‘We co-exist but don’t really know each other’

The much-vaunted harmony of France’s second city is under increasing strain

Thousands of people attend a demonstration  at the old port in Marseille, southern France. Photograph: Claude Paris/AP Photo

Thousands of people attend a demonstration at the old port in Marseille, southern France. Photograph: Claude Paris/AP Photo


As tens of thousands gathered in Marseille’s old port yesterday in solidarity with the victims of a week of violence in Paris, the tributes pinned outside a nearby metro station provided some hints as to how this diverse city, home to one of France’s biggest Muslim populations, may handle any possible fallout.

In French and Arabic, various residents paid tribute to the dead in Paris and called for unity in the aftermath. Several wrote: “Je suis Musulman. Je suis Charlie [I am Muslim. I am Charlie]”. Another was blunt in their message to those who killed the Charlie Hebdo staff and afterwards shouted Allahu Akbar and claimed to have avenged the prophet Muhammad: “Your Islam is not our Islam.”

One protester wrote candidly about his own story: born Muslim in France to parents who practised Islam with what he described as “humility”, he warned against what he called homegrown terrorism. “We must be united against hatred.”

One of the biggest banners in yesterday’s march, which gathered an estimated 100,000 people as it wound its way through Marseille’s streets, read: “Muslims against fundamentalism”. Another banner, in French and Arabic, vowed “The terrorists will not win.”

It is estimated every fifth person living in Marseille, France’s second-biggest city, was born abroad and about every third resident is Muslim. They come mainly from former French colonies, particularly Algeria, Tunisia and the Comoros Islands.

Marseille has long been considered better at fostering social cohesion than other large French cities. When the suburbs of Paris and Lyon erupted in riots in 2005, Marseille stayed calm – proof, many residents say, that the city practises coexistence better than anywhere.


“More and more it seems like there are two Marseilles,” said Patrice, a local doctor. “One that appears to be on the up and the other that still struggles just to survive.”

The Marseille that struggles was the focus of one of the biggest political shocks of last year. A district in the city’s troubled northern flank, where tower-block housing estates dot the landscape, voted in a National Front mayor, Stephane Ravier, who was later elected to the senate. His victories have prompted fears that Marseille’s much-vaunted tolerance may be unravelling.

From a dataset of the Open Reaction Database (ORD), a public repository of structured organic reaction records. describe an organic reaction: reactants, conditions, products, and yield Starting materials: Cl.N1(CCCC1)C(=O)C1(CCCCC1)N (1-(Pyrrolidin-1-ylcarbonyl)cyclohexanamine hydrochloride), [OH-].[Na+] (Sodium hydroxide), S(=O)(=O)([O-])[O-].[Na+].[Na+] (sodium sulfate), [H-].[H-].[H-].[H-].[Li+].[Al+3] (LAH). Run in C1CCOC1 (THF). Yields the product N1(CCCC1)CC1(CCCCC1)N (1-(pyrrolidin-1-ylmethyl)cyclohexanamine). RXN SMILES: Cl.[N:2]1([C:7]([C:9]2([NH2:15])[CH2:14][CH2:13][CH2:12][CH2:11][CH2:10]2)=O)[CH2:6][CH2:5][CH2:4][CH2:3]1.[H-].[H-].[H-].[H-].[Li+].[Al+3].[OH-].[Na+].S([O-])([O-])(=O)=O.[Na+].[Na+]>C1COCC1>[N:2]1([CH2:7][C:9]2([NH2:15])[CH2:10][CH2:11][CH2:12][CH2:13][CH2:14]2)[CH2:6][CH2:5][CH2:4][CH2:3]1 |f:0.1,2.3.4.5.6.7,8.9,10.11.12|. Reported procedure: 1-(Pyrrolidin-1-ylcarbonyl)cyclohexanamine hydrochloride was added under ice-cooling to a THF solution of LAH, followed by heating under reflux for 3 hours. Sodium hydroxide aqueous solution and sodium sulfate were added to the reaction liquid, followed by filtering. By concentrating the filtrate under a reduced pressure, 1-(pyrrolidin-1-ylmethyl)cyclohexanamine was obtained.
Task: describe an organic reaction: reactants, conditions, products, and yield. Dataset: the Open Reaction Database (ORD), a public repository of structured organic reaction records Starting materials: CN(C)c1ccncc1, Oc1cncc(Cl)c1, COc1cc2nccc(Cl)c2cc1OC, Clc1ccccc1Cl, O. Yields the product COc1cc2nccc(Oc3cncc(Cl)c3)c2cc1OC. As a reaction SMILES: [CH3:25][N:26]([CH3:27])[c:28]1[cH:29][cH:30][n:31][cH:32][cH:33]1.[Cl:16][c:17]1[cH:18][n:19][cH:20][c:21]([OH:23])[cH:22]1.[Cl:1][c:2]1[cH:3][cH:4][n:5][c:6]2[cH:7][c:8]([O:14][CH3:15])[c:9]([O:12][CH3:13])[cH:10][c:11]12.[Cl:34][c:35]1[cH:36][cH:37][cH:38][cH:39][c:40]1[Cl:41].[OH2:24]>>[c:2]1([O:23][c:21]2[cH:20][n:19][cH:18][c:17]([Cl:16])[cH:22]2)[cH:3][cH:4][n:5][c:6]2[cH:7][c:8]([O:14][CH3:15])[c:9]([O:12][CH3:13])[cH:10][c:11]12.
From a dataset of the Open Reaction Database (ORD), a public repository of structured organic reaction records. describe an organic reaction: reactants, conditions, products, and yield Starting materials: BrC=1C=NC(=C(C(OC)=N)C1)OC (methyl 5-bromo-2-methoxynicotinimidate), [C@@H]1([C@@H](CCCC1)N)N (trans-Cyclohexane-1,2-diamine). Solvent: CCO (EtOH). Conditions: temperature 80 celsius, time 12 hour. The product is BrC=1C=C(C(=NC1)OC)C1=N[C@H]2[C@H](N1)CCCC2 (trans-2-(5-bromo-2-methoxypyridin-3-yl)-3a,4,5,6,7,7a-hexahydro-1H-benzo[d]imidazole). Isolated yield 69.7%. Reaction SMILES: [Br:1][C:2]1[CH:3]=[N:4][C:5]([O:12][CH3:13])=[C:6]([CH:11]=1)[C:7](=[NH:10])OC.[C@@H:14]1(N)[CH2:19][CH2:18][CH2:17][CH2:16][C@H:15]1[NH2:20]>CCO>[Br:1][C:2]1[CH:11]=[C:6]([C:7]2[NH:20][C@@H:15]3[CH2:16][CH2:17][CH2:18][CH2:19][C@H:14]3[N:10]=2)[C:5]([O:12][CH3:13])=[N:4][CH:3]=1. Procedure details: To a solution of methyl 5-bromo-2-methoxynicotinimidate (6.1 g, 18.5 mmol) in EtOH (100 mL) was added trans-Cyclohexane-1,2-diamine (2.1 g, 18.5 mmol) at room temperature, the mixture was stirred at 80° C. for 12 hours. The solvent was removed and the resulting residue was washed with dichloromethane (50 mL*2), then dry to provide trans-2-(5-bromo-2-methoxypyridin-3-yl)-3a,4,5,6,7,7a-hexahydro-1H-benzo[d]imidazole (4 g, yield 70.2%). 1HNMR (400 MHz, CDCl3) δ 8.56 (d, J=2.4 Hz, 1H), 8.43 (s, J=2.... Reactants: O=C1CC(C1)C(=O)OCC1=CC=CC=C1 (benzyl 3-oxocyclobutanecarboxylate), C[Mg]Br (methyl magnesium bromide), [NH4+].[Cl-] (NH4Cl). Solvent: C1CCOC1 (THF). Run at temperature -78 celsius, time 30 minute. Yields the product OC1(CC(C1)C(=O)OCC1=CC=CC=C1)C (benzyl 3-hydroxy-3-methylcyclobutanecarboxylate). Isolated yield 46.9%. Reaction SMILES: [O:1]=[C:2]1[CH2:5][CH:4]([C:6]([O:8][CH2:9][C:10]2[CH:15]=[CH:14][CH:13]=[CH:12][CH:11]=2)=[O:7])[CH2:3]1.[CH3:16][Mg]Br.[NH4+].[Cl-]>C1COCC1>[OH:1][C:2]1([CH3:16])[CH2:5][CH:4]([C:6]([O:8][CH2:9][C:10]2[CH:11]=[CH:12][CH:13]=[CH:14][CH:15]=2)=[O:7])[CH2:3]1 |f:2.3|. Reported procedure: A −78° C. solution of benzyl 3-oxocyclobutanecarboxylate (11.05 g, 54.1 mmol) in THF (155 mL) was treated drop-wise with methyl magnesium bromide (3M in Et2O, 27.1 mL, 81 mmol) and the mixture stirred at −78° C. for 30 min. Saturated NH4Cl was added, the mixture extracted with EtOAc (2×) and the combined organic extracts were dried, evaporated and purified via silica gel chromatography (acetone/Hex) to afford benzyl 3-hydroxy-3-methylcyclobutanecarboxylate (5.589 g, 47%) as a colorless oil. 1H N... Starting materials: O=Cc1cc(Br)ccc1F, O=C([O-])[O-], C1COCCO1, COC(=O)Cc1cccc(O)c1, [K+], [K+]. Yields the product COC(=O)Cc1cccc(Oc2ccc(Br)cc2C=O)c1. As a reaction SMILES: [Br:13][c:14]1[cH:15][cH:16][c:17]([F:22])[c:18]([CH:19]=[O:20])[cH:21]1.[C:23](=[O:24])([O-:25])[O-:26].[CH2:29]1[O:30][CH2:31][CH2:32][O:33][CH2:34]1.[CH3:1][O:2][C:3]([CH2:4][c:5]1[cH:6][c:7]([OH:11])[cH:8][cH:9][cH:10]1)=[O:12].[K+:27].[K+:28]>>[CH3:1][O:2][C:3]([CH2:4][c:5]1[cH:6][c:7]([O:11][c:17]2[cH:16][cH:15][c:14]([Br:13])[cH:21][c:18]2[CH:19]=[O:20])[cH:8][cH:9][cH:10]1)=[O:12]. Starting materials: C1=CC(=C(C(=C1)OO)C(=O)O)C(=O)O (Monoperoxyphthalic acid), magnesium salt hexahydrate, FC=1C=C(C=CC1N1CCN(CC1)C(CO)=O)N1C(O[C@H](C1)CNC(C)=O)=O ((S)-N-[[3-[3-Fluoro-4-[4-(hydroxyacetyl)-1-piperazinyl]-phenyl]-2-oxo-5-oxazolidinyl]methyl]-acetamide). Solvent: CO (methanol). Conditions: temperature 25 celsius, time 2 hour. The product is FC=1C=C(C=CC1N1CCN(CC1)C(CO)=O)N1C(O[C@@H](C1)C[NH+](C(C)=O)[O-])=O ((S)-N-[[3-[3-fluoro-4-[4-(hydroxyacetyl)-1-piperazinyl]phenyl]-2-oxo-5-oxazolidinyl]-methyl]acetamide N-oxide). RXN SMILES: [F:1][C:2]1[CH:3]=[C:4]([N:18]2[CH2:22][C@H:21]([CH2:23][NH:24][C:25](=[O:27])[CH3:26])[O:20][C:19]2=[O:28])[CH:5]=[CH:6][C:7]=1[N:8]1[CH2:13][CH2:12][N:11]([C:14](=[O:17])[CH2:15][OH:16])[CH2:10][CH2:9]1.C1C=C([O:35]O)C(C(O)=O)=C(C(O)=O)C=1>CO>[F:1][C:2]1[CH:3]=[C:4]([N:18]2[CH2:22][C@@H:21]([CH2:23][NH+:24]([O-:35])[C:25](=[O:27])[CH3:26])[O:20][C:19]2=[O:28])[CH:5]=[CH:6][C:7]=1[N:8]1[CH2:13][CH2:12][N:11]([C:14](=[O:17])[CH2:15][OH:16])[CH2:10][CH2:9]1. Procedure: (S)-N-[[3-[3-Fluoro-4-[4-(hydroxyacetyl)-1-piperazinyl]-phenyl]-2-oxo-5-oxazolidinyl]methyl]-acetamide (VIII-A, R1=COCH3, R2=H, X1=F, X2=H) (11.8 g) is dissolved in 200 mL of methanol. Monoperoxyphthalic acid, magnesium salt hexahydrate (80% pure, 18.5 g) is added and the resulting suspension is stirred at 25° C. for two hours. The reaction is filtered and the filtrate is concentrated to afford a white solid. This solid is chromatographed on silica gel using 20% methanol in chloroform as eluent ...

“People here co-exist but they don’t really know each other,” said Ahmed, a student at yesterday’s rally. He said there were not as many Muslims taking part in the march as he would have liked. “Some of my friends are completely appalled at the killings but they don’t want to celebrate a magazine they feel insulted them and their faith. That’s why they are not here today.”

Omar Djellil, a prominent Muslim activist, posted a banner on his Facebook page that read: “Je ne suis pas Charlie [I am not Charlie]” – a riposte to the slogan that has swept France and features on bus stops and news stands in Marseille. “To be Charlie is to say yes to these disgusting cartoons,” he wrote alongside some of the magazine’s most controversial images of the prophet Muhammad. “It is to say yes to intolerance!”

Considered something of a firebrand, Djellil’s personal story epitomises some of Marseille’s new contradictions. Once a Socialist, he later drifted towards the National Front because he found in it a reflection of his own social conservatism and his opposition to new immigrants. Djellil has played a key role in a campaign against Socialist election candidates who called for making Marseille a “gay-friendly city” and publicly expressed support for gay marriage.

Disaffected youth

In the meantime, the city’s estimated 300,000 Muslims worship in makeshift prayer houses in basements, warehouses and rented rooms.

Some are worried that hardline Salafists can more easily peddle their ideology in such an environment. “You see it visibly in some neighbourhoods – the type of beards and the type of veils they wear,” says Mahmoud, an Algerian-born merchant in his 60s. “It’s often a generational issue. People my age see it as alien to our experience.”

As Marseille feels itself pulled in several directions, the one thing that is still guaranteed to bring the city together is its football team. At a game last week the team donned black shirts as a mark of respect to those who died in Paris. “It was a powerful message,” said teacher Adrien as he marched yesterday. “We’re going to need many more like that.”